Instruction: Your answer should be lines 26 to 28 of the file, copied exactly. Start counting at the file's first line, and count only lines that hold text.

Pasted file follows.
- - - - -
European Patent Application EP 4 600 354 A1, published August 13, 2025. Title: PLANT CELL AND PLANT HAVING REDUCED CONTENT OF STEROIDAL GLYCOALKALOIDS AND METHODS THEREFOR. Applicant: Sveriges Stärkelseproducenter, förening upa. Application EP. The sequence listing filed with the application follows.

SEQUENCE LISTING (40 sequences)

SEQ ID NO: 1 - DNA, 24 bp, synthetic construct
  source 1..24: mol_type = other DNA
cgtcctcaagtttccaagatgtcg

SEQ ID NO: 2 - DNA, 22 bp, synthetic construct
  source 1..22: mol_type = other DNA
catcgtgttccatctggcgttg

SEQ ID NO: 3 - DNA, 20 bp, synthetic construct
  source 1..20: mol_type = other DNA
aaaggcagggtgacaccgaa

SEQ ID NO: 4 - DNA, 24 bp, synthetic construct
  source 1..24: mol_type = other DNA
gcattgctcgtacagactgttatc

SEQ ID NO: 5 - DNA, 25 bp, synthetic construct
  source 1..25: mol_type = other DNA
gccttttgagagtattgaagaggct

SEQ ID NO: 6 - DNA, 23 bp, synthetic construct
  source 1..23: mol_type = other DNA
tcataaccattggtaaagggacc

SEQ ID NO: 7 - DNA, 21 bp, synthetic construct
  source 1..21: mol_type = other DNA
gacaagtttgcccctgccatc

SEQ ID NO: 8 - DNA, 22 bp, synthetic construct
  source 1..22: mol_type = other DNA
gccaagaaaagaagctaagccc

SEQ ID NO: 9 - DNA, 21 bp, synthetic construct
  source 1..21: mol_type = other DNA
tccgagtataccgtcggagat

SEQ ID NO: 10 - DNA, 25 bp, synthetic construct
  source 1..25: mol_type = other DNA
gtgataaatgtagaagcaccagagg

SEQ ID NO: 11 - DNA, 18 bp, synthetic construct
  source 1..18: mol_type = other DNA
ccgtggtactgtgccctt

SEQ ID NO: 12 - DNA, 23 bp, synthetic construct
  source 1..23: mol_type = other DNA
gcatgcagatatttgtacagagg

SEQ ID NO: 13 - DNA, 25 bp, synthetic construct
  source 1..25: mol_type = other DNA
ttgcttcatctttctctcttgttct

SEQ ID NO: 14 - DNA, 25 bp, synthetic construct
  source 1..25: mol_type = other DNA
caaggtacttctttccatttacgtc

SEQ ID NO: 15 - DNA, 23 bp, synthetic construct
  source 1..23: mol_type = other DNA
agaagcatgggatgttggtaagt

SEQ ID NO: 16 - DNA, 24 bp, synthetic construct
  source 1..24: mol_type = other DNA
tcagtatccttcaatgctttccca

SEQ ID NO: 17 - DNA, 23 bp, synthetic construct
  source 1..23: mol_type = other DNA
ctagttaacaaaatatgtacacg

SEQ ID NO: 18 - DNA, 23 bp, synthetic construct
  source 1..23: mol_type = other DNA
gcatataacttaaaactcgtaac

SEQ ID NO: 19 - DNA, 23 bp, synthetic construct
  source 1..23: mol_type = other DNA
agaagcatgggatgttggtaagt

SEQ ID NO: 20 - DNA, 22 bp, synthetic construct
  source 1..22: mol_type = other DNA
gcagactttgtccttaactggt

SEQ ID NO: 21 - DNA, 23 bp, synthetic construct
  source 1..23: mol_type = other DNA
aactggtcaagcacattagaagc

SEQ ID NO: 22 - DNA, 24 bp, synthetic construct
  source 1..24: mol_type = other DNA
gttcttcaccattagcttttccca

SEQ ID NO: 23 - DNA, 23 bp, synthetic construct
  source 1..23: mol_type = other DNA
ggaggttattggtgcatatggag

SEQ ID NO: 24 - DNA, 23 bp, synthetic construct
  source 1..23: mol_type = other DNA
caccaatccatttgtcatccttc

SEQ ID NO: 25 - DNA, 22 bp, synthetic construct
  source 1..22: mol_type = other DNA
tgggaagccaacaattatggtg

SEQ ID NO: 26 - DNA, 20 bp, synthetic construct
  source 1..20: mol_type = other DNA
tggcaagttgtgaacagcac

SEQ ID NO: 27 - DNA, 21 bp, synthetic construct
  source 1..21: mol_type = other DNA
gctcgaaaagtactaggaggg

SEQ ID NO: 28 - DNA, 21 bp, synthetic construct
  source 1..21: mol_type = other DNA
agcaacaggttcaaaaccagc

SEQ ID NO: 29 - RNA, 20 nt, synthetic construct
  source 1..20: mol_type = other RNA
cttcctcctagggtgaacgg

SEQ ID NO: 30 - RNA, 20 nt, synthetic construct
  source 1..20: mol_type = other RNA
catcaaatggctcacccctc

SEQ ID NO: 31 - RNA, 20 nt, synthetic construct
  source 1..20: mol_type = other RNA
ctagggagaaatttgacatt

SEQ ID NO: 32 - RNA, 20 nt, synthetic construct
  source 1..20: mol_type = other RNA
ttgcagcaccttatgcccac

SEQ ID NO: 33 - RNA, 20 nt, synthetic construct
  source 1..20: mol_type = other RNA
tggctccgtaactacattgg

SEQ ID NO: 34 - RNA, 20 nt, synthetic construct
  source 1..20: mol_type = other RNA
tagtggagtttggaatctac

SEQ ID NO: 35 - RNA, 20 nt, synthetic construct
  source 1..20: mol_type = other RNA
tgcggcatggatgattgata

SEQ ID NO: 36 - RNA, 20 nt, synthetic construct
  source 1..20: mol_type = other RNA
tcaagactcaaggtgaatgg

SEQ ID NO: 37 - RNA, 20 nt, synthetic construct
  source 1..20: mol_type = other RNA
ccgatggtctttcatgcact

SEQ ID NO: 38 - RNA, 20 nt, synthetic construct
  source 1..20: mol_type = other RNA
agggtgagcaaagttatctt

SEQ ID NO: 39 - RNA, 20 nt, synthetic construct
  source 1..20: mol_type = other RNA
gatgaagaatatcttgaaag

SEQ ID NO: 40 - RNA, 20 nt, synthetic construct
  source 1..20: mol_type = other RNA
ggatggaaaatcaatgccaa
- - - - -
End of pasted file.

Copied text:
gccaagaaaagaagctaagccc

SEQ ID NO: 9 - DNA, 21 bp, synthetic construct
  source 1..21: mol_type = other DNA